Making Your Mailing List Work for You

It's far easier for a business to sell to existing customers than to new ones. But how can you keep your e-commerce business at the top of your customers' minds and ensure they know of your new products, services, and promotions?

There's no better way to remind your customers of the value your business can deliver than by sending a carefully crafted e-mail, such as an electronic newsletter with details of your new offerings and special sales. While mass e-mail has a bad rap due to its abuse by spammers, it can stimulate additional purchases from your loyal and receptive customer base. Just remind them to whitelist your e-mail address to ensure your messages don't get trapped in spam filters.

E-mail can be even more effective as a selling tool if you automatically personalize the message for each customer. However, you'll need to weigh the benefits of personalization against the cost and hassles that typically accompany a more sophisticated mailing list management solution.

Simple PC-Based Mailing List Management

You can create a simple mailing list in most e-mail clients. Microsoft Outlook Express calls it a group; Outlook tags it as a distribution list. A mailing list managed by your e-mail client is easy to set up, doesn't cost anything, and can work effectively for small lists of up to a few dozen or so e-mail addresses.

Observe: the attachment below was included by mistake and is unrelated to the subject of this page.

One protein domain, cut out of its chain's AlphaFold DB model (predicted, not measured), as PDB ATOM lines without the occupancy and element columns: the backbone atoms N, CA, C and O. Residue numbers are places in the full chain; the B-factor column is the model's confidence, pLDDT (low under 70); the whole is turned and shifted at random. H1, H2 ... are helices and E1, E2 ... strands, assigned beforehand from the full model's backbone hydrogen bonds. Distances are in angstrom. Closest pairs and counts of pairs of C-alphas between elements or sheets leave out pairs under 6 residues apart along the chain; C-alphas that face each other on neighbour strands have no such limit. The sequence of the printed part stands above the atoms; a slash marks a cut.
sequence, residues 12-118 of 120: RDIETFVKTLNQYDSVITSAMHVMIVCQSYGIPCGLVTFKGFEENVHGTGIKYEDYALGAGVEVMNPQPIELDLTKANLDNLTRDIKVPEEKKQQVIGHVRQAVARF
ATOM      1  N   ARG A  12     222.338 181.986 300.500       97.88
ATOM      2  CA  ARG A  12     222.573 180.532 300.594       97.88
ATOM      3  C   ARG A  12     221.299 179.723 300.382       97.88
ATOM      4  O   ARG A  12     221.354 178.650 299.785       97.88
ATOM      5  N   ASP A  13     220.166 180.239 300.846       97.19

However, sending e-mail directly from your PC is not suitable for mailing lists with hundreds of recipients. Some ISPs limit the number of addresses in each message, or restrict the number of outgoing e-mail messages to as little as 200 per day. In addition, the larger your mailing list, the more time it will take to send your message, which will keep you from using your e-mail client. Inevitably, some mailing list messages will bounce back, clogging your inbox.

Mass Mailing Using a Server

A better approach to tackling mass e-mailings is to offload the processing from your PC to a server. You may be able to use your own e-mail server, which is often the same as your Web server if you use a Web hosting service. Alternatively, you can outsource your mailings to a third-party service that specializes in e-mail list management.

Using your own e-mail server can give you more control and may cost less than outsourcing to an e-mail list service. Mailing list managers Majordomo and Mailman are two free and popular solutions I've set up for clients who use Web hosting services, where a site typically shares server space with many others.

Majordomo is a tried and true mailing solution I've used for more than a decade. Unfortunately, Majordomo can be confusing for a non-techie to set up. Furthermore, its aging command-line-based user interface isn't intuitive for new mailing list administrators--though a Web-based interface add-on is available.

Mailman has a more polished look and a more accessible menu interface. It automatically processes bounced messages, with the ability to retain temporarily unavailable addresses while removing the truly dead addresses from your mailing list.

Both mailing list managers can work well in a shared hosting environment for lists of up to 500 or so addresses.